MALACAÑANG said Monday, January 21, it was amenable to the proposal to lower the age of criminal liability from 15 to nine years old, noting that it is only aimed at "protecting" children from being used by lawbreakers.
Speaking to Palace reporters, Presidential Spokesperson Salvador Panelo believed that offenders as young as nine years old can already be punished by law, since they already have "discernment" like children aged 10 to 15 years old.
"Sa akin, pwede na nine. Considering the technology, 'yung nine [years old] parang equivalent na to 10 to 15 years old. May discernment na (For me, nine years old can already face punishment. Considering the technology, a nine-year-old child is perhaps equivalent to 10 to 15 years old. He already has discernment)," the Palace official said.
"Kasi nga sa criminal law, 'pag may discernment ka na, you know what is bad and what is good. May problema kasa batas (Under the criminal law, if you already have discernment, you know what is bad and what is good. You violate the law). You will be accountable," he added.
Panelo's statement came just hours after the House of Representatives approved a proposed measure lowering the age of criminal liability from 15 years old to nine years old, despite strong opposition from several child rights groups.
Under the House bill, a child nine years old and below at the time of commission of the crime would be exempt from criminal liability, but would be subjected to an intervention program.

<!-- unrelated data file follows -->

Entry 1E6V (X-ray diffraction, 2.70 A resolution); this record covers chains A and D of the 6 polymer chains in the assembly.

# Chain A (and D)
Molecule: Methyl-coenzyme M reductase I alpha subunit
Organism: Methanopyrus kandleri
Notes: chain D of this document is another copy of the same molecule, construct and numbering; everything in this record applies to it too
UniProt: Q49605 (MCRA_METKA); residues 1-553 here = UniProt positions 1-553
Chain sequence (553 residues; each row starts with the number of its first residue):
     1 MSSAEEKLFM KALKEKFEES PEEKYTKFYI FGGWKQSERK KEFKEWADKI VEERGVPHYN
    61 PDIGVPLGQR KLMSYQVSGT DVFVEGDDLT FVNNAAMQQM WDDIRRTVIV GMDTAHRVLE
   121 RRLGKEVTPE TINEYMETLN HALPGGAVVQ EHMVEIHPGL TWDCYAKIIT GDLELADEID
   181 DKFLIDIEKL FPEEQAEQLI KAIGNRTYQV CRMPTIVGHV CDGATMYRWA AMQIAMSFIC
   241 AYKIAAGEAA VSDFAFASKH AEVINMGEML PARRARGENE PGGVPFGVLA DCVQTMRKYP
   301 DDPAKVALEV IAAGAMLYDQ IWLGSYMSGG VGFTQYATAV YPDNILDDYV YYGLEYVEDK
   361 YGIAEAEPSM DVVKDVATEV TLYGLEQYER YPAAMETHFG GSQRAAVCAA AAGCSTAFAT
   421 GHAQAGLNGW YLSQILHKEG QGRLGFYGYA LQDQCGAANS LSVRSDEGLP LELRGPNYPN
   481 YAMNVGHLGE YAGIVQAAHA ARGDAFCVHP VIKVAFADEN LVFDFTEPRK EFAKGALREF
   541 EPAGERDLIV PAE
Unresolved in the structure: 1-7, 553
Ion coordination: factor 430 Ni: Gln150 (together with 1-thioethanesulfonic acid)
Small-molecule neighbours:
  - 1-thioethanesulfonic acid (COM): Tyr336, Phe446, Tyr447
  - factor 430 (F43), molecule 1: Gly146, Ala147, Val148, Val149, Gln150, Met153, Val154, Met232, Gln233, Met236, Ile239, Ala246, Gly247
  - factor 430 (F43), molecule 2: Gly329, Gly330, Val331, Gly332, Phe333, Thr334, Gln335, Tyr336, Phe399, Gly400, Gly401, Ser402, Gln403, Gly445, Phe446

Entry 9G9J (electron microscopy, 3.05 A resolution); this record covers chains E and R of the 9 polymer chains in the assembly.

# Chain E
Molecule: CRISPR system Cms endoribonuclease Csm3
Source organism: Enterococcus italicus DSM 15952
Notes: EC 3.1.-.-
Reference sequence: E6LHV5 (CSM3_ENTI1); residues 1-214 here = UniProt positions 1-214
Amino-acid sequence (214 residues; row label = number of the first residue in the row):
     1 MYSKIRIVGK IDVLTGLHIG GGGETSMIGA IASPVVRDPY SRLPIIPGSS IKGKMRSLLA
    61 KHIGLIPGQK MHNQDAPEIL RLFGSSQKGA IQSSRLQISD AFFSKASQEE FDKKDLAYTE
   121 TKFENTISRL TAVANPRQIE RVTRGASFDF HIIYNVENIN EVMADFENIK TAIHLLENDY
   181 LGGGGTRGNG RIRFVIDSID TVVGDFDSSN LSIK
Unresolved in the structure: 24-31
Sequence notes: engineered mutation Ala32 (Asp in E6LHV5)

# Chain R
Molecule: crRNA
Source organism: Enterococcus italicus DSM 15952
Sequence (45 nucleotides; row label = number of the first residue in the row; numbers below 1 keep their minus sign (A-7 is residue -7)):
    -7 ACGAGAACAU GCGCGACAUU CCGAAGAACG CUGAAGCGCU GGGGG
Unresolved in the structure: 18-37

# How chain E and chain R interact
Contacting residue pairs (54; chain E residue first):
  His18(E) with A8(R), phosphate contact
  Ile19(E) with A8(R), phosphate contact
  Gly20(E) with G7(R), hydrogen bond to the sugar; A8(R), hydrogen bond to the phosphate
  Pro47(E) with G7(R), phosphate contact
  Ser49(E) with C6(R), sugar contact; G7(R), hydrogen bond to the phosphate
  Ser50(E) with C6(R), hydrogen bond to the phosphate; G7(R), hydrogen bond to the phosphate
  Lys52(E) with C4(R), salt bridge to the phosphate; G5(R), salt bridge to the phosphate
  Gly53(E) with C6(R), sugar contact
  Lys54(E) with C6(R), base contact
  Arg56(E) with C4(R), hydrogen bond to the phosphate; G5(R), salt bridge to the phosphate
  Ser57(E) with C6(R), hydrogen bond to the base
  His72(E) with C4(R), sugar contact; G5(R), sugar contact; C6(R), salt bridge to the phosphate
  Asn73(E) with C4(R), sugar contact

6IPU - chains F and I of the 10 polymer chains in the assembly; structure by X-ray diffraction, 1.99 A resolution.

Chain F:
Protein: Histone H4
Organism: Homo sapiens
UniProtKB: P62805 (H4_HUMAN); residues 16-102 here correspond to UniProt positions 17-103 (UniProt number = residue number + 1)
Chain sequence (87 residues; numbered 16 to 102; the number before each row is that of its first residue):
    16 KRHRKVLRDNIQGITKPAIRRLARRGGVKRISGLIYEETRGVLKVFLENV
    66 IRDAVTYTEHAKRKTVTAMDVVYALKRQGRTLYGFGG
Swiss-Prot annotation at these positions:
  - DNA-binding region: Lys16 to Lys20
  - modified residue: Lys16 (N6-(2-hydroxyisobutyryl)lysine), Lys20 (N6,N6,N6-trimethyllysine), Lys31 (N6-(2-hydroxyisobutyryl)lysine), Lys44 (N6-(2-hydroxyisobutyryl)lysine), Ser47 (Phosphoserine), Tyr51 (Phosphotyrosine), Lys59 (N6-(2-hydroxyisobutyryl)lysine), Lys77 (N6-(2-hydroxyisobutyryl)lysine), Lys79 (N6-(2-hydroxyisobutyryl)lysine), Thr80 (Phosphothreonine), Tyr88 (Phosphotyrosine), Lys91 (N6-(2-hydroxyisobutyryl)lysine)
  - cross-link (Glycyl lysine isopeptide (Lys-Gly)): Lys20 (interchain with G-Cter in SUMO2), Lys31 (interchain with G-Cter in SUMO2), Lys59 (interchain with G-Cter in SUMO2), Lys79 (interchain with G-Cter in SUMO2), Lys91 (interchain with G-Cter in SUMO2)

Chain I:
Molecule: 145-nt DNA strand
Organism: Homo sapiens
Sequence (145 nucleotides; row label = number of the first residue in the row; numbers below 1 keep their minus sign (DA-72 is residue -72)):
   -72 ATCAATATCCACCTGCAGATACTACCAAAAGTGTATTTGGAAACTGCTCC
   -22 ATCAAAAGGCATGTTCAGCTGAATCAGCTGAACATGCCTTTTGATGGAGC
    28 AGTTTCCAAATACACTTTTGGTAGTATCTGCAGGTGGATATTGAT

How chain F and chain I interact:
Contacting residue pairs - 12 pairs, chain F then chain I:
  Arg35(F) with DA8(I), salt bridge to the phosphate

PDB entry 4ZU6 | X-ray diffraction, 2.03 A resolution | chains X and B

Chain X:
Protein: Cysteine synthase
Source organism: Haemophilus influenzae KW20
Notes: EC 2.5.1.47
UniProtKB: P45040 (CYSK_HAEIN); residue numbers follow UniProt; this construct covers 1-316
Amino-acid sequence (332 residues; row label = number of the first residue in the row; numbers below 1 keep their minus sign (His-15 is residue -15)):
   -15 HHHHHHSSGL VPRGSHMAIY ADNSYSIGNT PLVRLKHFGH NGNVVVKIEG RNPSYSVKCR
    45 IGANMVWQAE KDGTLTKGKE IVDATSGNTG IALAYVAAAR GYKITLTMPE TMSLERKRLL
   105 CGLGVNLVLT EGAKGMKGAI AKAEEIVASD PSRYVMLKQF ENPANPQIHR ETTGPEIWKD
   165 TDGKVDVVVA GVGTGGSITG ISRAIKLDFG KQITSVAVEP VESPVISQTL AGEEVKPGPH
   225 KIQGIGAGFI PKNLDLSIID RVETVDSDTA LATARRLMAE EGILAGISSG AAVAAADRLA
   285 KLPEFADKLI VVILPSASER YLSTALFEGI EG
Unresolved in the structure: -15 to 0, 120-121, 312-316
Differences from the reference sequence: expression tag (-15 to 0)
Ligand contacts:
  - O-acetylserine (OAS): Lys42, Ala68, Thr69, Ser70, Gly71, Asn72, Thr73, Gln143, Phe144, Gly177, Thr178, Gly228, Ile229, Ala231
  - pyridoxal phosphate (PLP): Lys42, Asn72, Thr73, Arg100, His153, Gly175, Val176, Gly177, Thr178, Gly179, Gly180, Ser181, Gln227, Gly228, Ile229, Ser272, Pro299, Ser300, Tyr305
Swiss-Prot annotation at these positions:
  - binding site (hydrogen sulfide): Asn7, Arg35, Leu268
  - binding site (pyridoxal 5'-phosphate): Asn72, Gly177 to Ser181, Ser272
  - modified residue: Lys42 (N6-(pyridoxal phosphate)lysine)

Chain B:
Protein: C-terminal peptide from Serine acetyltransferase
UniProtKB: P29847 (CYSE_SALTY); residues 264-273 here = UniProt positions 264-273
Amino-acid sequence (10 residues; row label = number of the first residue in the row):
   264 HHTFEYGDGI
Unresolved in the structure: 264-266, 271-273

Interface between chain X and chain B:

The measure likewise provides that a child above nine years of age but under 18 years of age would be exempt from criminal liability, unless he or she committed the offense with discernment.
The bill was passed amid President Rodrigo Duterte's persistent remarks that he favors repealing the Juvenile Justice and Welfare Act of 2006, which states that 15 years old and below are exempted from imprisonment or other punishment, even if the crime committed is a heinous crime.
In a speech delivered in San Jose del Monte, Bulacan on January 10, Duterte maintained that the juvenile justice law created a "state of terrible situation," as it was "really lacking in force" since young offenders can walk free if they are below 15 years old.
In the Senate, two bills that seek to lower the minimum age to 12 years old are pending at the justice committee level.
Panelo said the proposal to amend the law for juvenile offenders would deter criminals from using the youth to perform unlawful acts.
"If you have a law that will criminalize this particular age bracket, hindi na gagamitin ng mga criminal iyan kasi useless pala (the criminals won't use them because it will be useless). They're using them now kasi alam nilang free (they can walk free). They can get out," he said.
"It will deter the criminals from using the minors because it's useless for them to do that kasi magkakaroon ng (because there will be) criminal responsibility. Right now, they're bold in doing it kasi alam nila, lilibre, magagamit ulit nila (because they know they can repeatedly use the youth since they cannot be punished)," he added.
In a separate statement, the Commission on Human Rights (CHR) "strongly" opposed the proposal to lower the age of criminal liability, stressing that the state has the obligation to "protect our children."
The CHR said the children should be protected from "all forms of neglect, abuse, cruelty, exploitations, and other conditions prejudicial to their development."
"We urge the government to address conditions that push children to such circumstances, rather than placing the burden on a child for the failures of institutions meant to protect them," it said. (SunStar Philippines)